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Procedural fairness rules despite serious misconduct

AREEA’s principal employee relations consultant based in Hobart, Bill FitzGerald, reviews a recent unfair dismissal case which, if handled correctly by the employer, would have averted an order for nearly $12,000.

Bill FitzGerald
Bill FitzGerald


IN the decision  Kaibel v CKI People Pty Ltd [2015] FWC 4220 (29 July 2015) handed down by Commissioner Hampton of the Fair Work Commission, an employee of people development and change consultancy CKI People allegedly breached company policy by copying files to a personal hard drive without authorisation.

Based on a report conducted by an IT specialist engaged to investigate the employee’s conduct, CKI People concluded that the employee had attempted to steal the employer’s intellectual property and that there appeared to be no valid reason as to why she would do this.

The employer alleged it was for use in the employee’s own business.

The employer summarily dismissed the employee by letter and without further investigation. The employee argued that she was not provided the opportunity to explain the reason for copying the files, which she claims in her statement was to have remote access to information on projects she was working on at the time.

The ruling

After reviewing extensive evidence, Commissioner Hampton found that there was a valid reason for termination, based on the breakdown of trust and confidence in the employee and also that she could not provide a genuine reason for copying the files.

However, Commissioner Hampton found that the summary dismissal was harsh and not consistent with the Small Business Fair Dismissal Code, justifying an order for substantial compensation based on her long service.

“I have found a valid reason for dismissal; albeit on a narrower basis than contended by CKI, Commissioner Hampton said.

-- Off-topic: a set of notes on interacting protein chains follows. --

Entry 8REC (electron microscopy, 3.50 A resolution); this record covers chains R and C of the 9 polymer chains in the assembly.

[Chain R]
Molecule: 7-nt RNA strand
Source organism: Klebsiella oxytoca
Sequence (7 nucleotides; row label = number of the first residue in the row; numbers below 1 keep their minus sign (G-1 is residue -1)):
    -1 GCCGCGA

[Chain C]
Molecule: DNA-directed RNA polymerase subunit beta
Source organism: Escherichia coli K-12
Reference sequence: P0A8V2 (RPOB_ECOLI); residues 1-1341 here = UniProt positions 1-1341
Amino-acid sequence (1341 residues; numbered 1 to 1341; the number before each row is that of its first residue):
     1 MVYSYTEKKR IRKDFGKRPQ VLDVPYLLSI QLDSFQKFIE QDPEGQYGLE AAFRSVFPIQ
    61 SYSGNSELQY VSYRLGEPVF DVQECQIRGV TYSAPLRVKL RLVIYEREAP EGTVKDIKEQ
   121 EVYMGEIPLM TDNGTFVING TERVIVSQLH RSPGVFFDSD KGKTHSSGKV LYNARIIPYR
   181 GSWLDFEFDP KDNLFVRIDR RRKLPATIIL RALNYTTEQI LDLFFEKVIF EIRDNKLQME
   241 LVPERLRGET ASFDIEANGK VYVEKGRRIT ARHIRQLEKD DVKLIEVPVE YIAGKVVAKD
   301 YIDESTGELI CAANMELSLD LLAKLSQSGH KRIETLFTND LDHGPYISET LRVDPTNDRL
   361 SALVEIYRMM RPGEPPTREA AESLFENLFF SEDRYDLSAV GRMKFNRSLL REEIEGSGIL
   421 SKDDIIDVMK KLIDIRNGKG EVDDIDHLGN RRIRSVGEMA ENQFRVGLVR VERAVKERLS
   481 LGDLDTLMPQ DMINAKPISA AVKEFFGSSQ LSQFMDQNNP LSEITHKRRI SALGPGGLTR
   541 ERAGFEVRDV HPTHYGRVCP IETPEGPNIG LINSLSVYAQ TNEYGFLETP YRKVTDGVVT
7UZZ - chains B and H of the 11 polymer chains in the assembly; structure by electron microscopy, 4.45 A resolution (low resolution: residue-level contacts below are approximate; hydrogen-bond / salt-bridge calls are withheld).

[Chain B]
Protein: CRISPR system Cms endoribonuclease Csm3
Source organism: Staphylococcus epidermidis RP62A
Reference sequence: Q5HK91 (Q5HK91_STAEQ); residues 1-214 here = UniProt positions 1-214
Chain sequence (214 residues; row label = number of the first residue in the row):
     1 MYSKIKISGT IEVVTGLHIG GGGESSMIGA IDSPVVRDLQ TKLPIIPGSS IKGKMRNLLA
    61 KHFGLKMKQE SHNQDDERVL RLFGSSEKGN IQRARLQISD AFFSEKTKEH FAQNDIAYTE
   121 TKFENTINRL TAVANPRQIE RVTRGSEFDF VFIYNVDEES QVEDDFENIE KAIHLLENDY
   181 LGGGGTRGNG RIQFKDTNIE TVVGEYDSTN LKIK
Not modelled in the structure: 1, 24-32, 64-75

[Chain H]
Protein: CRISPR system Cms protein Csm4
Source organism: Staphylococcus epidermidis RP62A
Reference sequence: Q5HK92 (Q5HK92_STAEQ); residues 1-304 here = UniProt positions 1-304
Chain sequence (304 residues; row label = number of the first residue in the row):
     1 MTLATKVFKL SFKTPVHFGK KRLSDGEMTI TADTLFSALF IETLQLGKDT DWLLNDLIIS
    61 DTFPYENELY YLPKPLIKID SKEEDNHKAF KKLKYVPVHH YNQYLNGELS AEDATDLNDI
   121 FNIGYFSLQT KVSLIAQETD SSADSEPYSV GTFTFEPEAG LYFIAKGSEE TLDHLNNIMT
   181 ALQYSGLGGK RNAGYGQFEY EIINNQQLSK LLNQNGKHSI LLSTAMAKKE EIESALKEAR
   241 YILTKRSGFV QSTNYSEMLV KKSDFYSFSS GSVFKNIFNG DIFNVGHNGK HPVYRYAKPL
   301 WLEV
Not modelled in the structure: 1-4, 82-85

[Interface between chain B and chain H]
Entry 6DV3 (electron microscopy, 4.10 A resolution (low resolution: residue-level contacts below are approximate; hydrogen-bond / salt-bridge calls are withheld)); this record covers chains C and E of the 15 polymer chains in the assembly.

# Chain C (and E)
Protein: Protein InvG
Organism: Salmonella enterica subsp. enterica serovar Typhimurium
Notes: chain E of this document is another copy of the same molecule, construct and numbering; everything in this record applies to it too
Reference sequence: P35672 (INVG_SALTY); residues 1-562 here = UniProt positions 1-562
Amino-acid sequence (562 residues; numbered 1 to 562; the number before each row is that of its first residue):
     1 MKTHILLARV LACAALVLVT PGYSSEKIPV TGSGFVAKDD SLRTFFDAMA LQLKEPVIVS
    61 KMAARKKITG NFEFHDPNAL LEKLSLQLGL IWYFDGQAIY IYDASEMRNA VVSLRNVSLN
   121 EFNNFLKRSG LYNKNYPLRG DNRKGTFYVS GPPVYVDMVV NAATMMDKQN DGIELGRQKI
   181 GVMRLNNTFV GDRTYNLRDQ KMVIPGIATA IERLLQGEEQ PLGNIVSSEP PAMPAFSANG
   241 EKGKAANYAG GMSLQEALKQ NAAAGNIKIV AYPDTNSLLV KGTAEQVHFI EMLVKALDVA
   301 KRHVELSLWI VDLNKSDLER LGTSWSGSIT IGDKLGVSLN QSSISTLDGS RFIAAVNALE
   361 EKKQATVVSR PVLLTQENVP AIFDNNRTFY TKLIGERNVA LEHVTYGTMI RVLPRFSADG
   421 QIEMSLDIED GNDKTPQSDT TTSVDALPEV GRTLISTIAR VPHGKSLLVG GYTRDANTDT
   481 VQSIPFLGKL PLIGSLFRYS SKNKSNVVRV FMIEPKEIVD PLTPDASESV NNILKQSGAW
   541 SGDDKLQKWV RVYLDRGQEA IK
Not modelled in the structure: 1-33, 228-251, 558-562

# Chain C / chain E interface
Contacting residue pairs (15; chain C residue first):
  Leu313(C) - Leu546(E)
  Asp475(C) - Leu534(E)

“I have also found that there was poor judgement exercised by [the employee] in the liberties taken with the employer’s IP and there was some conduct not consistent with policy requirements, but the demonstrated misconduct fell short of serious misconduct warranting immediate dismissal.”

Commissioner Hampton noted that as outlined in s.381 of the Fair Work Act 2009 ‘procedural unfairness is an important consideration, given the provisions of the Act but does not necessarily mean that the dismissal was unfair’.

“The procedures and remedies referred to in paragraphs (1)(b) and (c), and the manner of deciding on and working out such remedies, are intended to ensure that a “fair go all round” is accorded to both the employer and employee concerned,”  Commissioner Hampton quoted from the Act.

CKI was ordered to pay the employee $11,505 in compensation plus superannuation.

Implications for employers

This case reinforces the need to avoid acting hastily in the discipline or termination of an employee, even when there is evidence of serious misconduct. Employers should follow a proper investigation and disciplinary process in every situation.

There is no defensible concept of instant dismissal as multi-tests prescribed in the Fair Work Act require a reasonable process even if the circumstances appear to be obvious.

AREEA recommends employers take the following steps when faced with such a situation:

  1. Advise the employee that an incident(s) has been identified which can be deemed to be serious misconduct but a final determination will not be made until an investigation is concluded.
  1. Stand the employee down (usually with pay) and confirm they should be available for interview at short notice.
  1. Expedite an investigation and determine outcomes.
  1. Put forward allegations arising from the outcomes and allow the employee to provide responses.
  1. Take time to consider the responses before deciding on appropriate disciplinary action.

To speak further with Bill FitzGerald about how to handle a similar situation in your business, contact AREEA’s Hobart office on (03) 6270 2256. Alternatively click here to contact an AREEA employee relations consultant in your state.

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